Mothers of Invention: Marisa Merz

The Sky is a Great Space at the Met Breuer, January 24-May 7, 2017

Originally published July 14, 2017

Untitled, 1993; copper wire, unfired clay, steel structure

Knitting, as you will see, is one of Merz's recurring structural methods. Her interest in the Fibonacci series is something she shared with Arte Povera's other Merz

Marisa Merz is better known in her native Italy than here, but her recent 50-year retrospective at Met Breuer, The Sky is a Great Space, has brought her work and career to an appreciative audience on this side of the Atlantic. Modest materials—clay, wax, copper wire, clothing—are the stuff of a body of work that is part poetry, part crafty Earth Mother.


Merz (pronounced mairtz—yes, she is is the widow of Mario) was the only female member of the Arte Povera movement, Italy's humble and homespun response to the sleekness of Minimalism. Homespun thought it may have been, Maritza Merz would appear to have been the only one of its members who made art at home while raising a child. This may account for the scale, which typically consists of smaller elements amassed or assembled into a larger installation, or what the museum describes as a "constellation of objects." Like many wives-of—Frida, Elaine, and Lee, for example—Merz's career was marginalized until the point when it was not, which seems to be right about now. At 90, Merz lives in her native Turin and is still making art. [Update: She died on July 20, 2019]

Two views give you a sense of the layout of the exhibition

Both images are screengrabs from the Met video of the exhibition 

Untitled, 1994; copper wire, paraffin, clay, metallic paint, pigment, lead, iron


Two details below

Untitled, undated; unfired clay, paraffin, copper wire, thumbtack, paint, dried leaf, alabaster, plastic, paper, plaster, metallic paint, graphite, colored pigments, metal coin, gold leaf, metallic pigment, pastel, colored pencil, metal table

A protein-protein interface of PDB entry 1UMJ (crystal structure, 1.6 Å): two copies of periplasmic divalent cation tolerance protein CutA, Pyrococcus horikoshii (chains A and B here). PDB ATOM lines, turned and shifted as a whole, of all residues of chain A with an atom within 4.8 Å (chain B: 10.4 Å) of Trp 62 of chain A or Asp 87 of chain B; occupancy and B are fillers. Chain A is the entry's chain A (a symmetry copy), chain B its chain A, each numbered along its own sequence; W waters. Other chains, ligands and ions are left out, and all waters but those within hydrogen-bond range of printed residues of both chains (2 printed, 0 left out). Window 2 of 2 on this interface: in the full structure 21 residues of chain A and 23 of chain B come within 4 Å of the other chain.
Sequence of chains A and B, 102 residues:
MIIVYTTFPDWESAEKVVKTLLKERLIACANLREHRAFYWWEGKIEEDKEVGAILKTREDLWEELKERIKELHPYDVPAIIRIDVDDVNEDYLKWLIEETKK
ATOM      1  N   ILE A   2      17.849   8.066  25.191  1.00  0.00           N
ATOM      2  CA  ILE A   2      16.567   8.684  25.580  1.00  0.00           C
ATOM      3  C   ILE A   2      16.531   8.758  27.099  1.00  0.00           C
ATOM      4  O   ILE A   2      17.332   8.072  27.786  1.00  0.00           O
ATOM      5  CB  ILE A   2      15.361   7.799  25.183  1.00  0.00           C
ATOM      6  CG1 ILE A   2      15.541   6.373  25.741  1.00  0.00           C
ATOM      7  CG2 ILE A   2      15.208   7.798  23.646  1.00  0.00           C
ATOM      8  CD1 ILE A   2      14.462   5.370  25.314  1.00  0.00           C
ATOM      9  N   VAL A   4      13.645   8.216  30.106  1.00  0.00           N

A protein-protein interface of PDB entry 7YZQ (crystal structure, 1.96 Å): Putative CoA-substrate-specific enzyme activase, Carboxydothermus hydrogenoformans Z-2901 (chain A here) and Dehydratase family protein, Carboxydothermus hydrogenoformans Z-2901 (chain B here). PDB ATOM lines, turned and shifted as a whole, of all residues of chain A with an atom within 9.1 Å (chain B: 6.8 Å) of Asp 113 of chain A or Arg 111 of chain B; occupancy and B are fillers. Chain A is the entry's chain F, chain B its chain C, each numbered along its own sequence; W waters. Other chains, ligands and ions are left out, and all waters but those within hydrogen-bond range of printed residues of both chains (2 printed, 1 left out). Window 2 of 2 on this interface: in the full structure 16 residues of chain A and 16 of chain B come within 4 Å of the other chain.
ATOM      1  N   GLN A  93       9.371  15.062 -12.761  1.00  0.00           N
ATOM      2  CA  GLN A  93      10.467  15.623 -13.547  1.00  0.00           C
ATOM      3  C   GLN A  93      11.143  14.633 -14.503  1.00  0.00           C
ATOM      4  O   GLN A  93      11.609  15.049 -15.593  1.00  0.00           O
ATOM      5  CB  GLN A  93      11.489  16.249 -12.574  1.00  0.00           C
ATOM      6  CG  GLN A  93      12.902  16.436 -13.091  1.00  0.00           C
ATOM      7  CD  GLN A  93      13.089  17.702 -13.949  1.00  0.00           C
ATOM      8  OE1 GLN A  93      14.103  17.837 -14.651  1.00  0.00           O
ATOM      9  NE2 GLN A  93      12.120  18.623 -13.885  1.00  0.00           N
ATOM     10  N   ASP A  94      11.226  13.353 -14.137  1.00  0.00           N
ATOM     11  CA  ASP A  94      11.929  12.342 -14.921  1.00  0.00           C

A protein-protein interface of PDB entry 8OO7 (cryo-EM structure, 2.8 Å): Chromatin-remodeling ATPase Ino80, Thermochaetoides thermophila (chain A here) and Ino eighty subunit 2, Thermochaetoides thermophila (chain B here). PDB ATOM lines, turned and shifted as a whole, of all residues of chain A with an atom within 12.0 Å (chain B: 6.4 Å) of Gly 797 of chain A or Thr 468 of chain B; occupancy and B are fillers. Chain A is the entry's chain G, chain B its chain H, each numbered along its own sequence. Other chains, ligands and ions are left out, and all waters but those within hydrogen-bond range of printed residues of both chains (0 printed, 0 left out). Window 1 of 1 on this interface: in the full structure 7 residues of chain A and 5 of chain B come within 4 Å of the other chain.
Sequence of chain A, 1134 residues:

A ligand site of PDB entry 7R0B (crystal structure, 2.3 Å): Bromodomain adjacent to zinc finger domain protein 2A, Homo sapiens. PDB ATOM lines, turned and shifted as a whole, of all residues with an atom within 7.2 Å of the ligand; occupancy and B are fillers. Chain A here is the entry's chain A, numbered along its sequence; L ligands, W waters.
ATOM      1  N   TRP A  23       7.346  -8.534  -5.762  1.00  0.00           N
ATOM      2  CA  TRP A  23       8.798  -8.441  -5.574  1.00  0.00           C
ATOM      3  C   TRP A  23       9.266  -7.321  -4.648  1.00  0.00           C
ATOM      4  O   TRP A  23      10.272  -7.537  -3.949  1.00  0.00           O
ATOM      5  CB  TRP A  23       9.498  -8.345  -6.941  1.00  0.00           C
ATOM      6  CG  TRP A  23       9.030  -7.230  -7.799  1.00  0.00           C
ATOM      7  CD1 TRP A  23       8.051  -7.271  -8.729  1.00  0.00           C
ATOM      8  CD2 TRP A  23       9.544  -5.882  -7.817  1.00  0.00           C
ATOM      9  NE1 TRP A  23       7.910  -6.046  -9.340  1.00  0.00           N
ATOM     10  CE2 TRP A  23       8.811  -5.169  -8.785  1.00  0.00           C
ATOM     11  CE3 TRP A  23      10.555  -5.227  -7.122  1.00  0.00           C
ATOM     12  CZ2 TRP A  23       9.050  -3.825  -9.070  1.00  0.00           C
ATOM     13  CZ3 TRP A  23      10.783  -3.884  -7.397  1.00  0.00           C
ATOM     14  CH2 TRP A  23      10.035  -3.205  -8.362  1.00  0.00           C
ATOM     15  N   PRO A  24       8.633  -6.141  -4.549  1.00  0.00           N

About the heads: The wall text describes Merz's heads as "enigmatic," further noting that they "possess both a solemnity and a peculiarity characterized by their compositions and odd materials." Merz's interest lay in "angels, madonnas, queens, and aliens"


I'll be honest: I am not especially taken with Merz's vision, but I admire that she held her own in the face of the muscularity and large scale of Arte Povera, which for all its focus on the modesty of materials, was as macho as any other movement of the time

Untitled, 2004; metallic paint, pastel, ink, paper, copper wire, nails, thumbtacks, paint can, and adhesive tape on plywood with copper shelf


Detail below

(Doratura Tixe is a metallic synthetic shellac)

Untitled, 1994; wax, tempera, copper wire, cardboard, and bamboo cane on panel

Says the wall panel: "This may be a portrait of a queen or of Joan of Arc, a figure who holds a particular fascination for the artist"


Detail below

Wall of portrait heads. Most are undated; of those that are, the earliest is from 1981, the latest from 2012

The installation is reminiscent of how the work was installed in her studio


Below: A section of Merz's studio wall. Screen grab from the Met video of the exhibition 

This room was my favorite in the exhibition. The two discrete works here, created in different decades, feel like an installation intended by the artist instead of, I'm assuming, one designed by the curators. I found it muscular yet light, bold yet intimate

Untitled, 2010; mixed media on paper mounted on wood, iron and copper frame; beams, wax


Detail below

From the wall text we learn that the celestial blue wax orb was cast from the inside of a teacup, a punctuation that is as sweetly domestic as it is mysterious. Depending on your vantage point, it may appear that the diagonals in the drawing emanate from the orb

Above and below: Living Sculpture, 1966, aluminum


This work opened the exhibition. Cut and assembled from aluminum sheet, the sculptures initially hung in the flat Merz shared with her husband, Mario, and daughter, Beatrice. I love that they feel somewhat ominous; you can imagine them suspended in the kitchen above the stove (a perfect conplement to Sylvia Plath's potatoes hissing on the stove)

Panoramic view of the vignette in the last gallery that sums up a 50-year career, with a closer view of an untitled work below


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